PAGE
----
European Commission to draft EU-wide corporate tax laws

23 Sep 16

The European Commission is to publish a draft law setting out EU-wide rules on how companies calculate their tax dues, according to the bloc’s most senior tax official.

Pierre Moscovici, European commissioner for economic and financial affairs, said draft plans for the long-stalled common consolidated corporate tax base could be expected in late October or early November.

A common EU-wide tax regime, stipulating how businesses should report their profits and calculate their tax, could close the cross-border loopholes companies exploit to avoid paying their dues in full. 

The CCTB was first proposed in 2011, but momentum fizzled out largely because the idea was blocked by the UK and Ireland, among others.

The re-launched version will differ from its predecessor in that it will be mandatory, at least for multinationals, rather than voluntary.

Moscovici said the commission now felt able to reintroduce the idea because they have a “strong asset that was not present five years ago”.

“It is the mood in the public and the scandals, which give us some strength. Clearly today the public cannot stand the multinationals that do not pay their fair share of taxes, while ordinary citizens did in order to reduce deficits.”

Charlie Matthews, head of advocacy at ActionAid, welcomed the proposals. But she said any new law must prevent companies from shifting losses as well as profits, or risk opening another “major loophole”.

Moscovici set the deadline for the draft CCTB while speaking in an interview this week with the UK’s Guardian newspaper and Germany’s Süddeutsche Zeitung, among others.  

On Wednesday, the Guardian and Süddeutsche Zeitung broke stories generated from a new cache of leaked files exposing how the world’s rich and powerful use secretive offshore tax structures to hide their identity and protect their wealth and assets from tax.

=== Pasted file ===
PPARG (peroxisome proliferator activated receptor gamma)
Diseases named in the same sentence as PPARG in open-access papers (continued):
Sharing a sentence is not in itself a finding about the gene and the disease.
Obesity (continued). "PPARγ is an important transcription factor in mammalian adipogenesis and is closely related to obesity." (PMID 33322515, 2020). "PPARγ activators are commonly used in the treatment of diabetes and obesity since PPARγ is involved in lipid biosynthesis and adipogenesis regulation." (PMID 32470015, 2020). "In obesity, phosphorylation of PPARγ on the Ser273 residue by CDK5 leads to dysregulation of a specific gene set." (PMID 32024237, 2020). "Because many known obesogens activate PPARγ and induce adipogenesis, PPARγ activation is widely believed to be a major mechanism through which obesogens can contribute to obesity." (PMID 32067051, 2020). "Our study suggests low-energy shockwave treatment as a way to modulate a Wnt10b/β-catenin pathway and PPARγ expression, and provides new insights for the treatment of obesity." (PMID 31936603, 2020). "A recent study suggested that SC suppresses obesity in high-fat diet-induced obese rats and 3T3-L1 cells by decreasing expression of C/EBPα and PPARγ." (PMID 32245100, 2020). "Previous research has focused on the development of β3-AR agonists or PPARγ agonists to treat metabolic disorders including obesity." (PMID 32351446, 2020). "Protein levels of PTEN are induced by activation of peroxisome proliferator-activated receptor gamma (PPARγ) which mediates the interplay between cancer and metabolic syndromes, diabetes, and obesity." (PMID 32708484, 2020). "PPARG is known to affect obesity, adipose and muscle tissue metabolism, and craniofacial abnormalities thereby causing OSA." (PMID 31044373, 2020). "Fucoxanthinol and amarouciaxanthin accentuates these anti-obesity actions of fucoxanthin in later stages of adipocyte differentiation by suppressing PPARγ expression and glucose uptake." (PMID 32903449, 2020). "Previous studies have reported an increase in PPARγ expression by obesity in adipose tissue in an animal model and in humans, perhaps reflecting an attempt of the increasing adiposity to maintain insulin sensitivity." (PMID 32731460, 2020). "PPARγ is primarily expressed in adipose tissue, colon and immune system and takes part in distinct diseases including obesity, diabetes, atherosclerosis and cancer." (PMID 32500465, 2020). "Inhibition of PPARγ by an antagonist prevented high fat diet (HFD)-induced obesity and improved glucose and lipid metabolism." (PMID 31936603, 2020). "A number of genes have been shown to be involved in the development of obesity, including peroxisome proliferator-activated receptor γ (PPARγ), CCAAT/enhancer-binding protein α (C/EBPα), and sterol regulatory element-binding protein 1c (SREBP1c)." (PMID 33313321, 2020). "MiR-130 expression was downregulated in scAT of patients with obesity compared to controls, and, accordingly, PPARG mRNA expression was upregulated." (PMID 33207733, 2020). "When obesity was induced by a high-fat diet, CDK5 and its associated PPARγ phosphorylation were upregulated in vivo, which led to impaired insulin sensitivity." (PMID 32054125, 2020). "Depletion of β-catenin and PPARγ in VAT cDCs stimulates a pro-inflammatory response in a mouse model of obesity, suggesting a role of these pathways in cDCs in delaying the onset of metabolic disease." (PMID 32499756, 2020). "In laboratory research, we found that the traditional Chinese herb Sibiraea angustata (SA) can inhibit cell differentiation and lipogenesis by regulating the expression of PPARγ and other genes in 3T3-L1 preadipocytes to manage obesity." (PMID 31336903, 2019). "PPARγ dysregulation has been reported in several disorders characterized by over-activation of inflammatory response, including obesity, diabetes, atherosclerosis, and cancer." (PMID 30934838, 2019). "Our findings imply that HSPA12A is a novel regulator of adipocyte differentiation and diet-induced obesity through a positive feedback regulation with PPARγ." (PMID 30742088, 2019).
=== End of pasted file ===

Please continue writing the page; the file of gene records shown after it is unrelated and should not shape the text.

The most recent leaks, relating to 175,000 secret companies incorporated in the Bahamas, follows a string of other high profile, international tax scandals, such as the Panama Papers.

The commission has also launched a number of investigations into global firms like Amazon, Starbucks and Apple, the latter of which resulted in Apple being ordered to repay €13bn ($14.5) in back taxes – the largest tax penalty ever handed down by the commission.

The Apple, Starbucks and Amazon cases were all pursued as breaches of state aid laws, which in the past has not been used to deal with tax matters.

Typically, state aid relates to elements of public investment in commercial businesses. Under EU rules, investments that give certain companies an undue advantage and distort the market are not permitted.

Yesterday, the commission found five public measures for local operations in Spain, Germany and Portugal did not constitute state aid because they did not affect trade between member states.

It said the decisions could be seen as guidance on what local public support measures do not constitute state aid, and under what conditions member states do not need to have their support assessed by the commission beforehand.

The cases related to local media, sports facilities, port infrastructure, social services for the elderly and support for the Valencian language in the Spanish press.

“These decisions confirm that many local public support measures do not constitute state aid,” said Margrethe Vestager, the EU’s competition commissioner. 

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